Long range forecasters are predicting an active hurricane season. The season begins on June 1 and ends on November 30. These dates mark the time when tropical cyclones most likely to form, but hurricanes can and do form at other times during the year.
The hurricane season includes other, less intense storms. Tropical Depressions have lower wind speeds and are generally less organized than a hurricane or a Tropical Storm. The sustained winds in a tropical depression max out at 39 MPH, while a tropical storm can have sustained winds that reach 74 MPH. Storms reach hurricane status when their sustained winds reach 75 MPH, and major hurricanes have winds exceeding 110 MPH.
Hurricanes have a major impact when they reach land and cause widespread damage to buildings and infrastructure while disrupting services and utilities.
2013 Hurricane Season Forecast
In December of 2012, the Tropical Storm Risk consortium issued a long-range forecast for 2013 that included more than 15 named storms, of which at least seven would be hurricanes, and also included three to four major hurricanes.
In early April of 2013, the TSR forecast was updated and based in part on higher than normal Atlantic Ocean surface temperatures and the unlikely formation of an El Nino before the season reaches its peak in September. The prediction has an approximate 25 percent margin of error, meaning there will be 11 to 19 named storms, five to ten hurricanes, and two to five major hurricanes.
The likelihood that a major hurricane (category three or higher) will make landfall in the United States is well above average for the 2013 season.
It is not uncommon for a hurricane to cause widespread damage to the electrical grid and other utilities such as water and sewer and telephone communications.
The time to prepare is before the season starts. Along the coast, you may need to purchase plywood for covering windows and doorways. Containers for holding enough water for each person for one week are a good idea, as are supplies of non-perishable foods such as canned goods and staples.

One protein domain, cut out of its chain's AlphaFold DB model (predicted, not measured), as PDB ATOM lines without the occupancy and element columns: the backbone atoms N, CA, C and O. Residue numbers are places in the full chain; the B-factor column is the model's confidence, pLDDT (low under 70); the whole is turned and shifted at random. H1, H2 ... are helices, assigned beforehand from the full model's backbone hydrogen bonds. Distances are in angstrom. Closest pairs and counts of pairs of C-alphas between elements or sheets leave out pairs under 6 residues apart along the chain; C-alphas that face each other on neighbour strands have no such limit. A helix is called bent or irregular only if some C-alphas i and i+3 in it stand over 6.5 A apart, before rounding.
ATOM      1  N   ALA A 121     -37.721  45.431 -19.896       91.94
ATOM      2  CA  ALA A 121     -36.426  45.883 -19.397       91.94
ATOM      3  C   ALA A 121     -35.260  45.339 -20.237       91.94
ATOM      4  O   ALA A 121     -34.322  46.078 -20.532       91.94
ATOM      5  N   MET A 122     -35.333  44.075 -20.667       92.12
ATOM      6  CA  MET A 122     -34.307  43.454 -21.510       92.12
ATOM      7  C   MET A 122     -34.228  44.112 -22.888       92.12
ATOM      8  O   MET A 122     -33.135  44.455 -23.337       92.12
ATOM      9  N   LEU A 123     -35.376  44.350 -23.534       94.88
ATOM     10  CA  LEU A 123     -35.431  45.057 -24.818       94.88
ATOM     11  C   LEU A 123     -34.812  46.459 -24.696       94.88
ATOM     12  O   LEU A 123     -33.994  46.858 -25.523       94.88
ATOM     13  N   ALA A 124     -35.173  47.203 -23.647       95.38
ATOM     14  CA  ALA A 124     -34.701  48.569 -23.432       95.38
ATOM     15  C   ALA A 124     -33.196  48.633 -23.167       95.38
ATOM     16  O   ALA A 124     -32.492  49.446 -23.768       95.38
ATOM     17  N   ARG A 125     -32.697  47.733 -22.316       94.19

Portable electric generators are an affordable option for powering a home during an outage, but need a continuous supply of fuel to be fully effective. A better option is a permanently installed standby generator which connects to a home’s natural gas lines or LP gas tank. A generator can keep sump pumps running, provide lights, operate air conditioners, and power your television for news update. They also run hot plates and microwave ovens for cooking.
As storms approach, locally available equipment and supplies run short, making advance preparation the best policy. And, the installation of a generator can take time and the services of an electrician.
Generators run continuously for days require maintenance in as little as 100 hours. Don’t forget to stock up on enough maintenance supplies to get your generator through several weeks of operation.
Surviving the Storm
Hurricanes are large, powerful storms that easily destroy property and claim lives. If you’re in the path of a hurricane and authorities are warning you to evacuate, don’t wait. Leave before the roads are clogged with desperate travelers and gasoline supplies run short. Your property isn’t worth risking your life.
Inland and along the outside edges of a hurricane’s path, use the supplies you stocked previously, conserve food and water, and use your generator when the power goes out. If you have a portable generator, conserve fuel by only using the generator as needed. Keep refrigerators cold, furnaces running in freezing temperatures, and sump pumps operating to prevent flooding. Stock up on fuel whenever you have the chance.
Don’t forget to follow safety guidelines for using a generator, and keep up to date on emergency weather reports.
UPDATE: The April 10 extended forecast now includes 18 named storms including 9 hurricanes and 4 major hurricanes. The probability that a category 3, 4, or 5 hurricane will strike the U.S. Coast is 72 percent, the East Coast (includes Florida peninsula) 48 percent, and Gulf Coast 47 percent.